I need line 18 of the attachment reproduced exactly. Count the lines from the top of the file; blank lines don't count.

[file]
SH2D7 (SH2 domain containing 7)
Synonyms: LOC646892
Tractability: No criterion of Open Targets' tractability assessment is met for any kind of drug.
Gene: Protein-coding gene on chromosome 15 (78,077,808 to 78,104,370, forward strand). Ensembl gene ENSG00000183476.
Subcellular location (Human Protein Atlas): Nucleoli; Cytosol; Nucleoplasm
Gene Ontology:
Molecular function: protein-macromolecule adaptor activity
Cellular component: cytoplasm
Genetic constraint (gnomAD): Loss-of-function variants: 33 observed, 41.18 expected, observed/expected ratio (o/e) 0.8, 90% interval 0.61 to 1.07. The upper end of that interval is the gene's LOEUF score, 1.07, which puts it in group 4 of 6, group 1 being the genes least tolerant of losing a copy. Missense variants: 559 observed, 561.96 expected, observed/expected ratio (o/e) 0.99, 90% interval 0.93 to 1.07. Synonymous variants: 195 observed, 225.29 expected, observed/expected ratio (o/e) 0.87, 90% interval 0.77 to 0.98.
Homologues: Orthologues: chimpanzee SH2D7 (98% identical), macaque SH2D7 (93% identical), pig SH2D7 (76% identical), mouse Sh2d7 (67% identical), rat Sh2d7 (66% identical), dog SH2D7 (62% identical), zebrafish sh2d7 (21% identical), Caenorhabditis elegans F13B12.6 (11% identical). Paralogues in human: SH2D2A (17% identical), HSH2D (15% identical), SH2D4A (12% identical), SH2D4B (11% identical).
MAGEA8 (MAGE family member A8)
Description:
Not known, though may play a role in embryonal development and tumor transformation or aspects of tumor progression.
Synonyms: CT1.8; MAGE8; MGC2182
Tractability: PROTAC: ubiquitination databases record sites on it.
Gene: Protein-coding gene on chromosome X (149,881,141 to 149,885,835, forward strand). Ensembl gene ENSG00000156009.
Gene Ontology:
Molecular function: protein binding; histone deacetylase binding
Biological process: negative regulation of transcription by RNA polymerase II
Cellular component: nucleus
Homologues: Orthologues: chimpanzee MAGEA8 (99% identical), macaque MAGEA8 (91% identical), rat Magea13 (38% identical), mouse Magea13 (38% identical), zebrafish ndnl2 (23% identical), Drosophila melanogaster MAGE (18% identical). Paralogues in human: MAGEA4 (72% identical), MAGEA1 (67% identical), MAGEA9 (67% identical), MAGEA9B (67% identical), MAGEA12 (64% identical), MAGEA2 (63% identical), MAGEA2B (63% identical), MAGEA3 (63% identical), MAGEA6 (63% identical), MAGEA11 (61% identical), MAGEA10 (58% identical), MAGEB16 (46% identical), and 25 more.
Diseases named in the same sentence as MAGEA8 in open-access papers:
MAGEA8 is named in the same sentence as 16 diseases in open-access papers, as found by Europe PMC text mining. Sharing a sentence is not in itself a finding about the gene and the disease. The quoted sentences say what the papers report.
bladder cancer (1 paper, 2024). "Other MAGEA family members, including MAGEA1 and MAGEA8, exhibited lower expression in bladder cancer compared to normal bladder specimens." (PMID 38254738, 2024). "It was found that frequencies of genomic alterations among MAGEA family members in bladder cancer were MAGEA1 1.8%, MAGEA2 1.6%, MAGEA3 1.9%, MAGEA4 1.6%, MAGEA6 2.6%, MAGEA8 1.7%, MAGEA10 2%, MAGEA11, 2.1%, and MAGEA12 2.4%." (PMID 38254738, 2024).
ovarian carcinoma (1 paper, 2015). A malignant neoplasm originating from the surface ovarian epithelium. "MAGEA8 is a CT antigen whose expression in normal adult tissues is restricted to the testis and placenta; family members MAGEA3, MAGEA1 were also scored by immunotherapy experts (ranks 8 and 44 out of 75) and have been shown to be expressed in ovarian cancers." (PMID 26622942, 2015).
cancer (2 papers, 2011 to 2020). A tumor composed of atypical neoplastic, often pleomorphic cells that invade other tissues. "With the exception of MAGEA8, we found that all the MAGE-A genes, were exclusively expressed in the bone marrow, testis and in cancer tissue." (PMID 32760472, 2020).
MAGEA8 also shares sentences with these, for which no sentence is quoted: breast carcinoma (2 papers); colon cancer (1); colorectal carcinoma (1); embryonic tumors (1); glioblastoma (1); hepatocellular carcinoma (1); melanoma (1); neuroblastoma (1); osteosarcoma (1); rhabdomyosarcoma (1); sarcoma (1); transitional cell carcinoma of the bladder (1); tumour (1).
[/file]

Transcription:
Molecular function: protein binding; histone deacetylase binding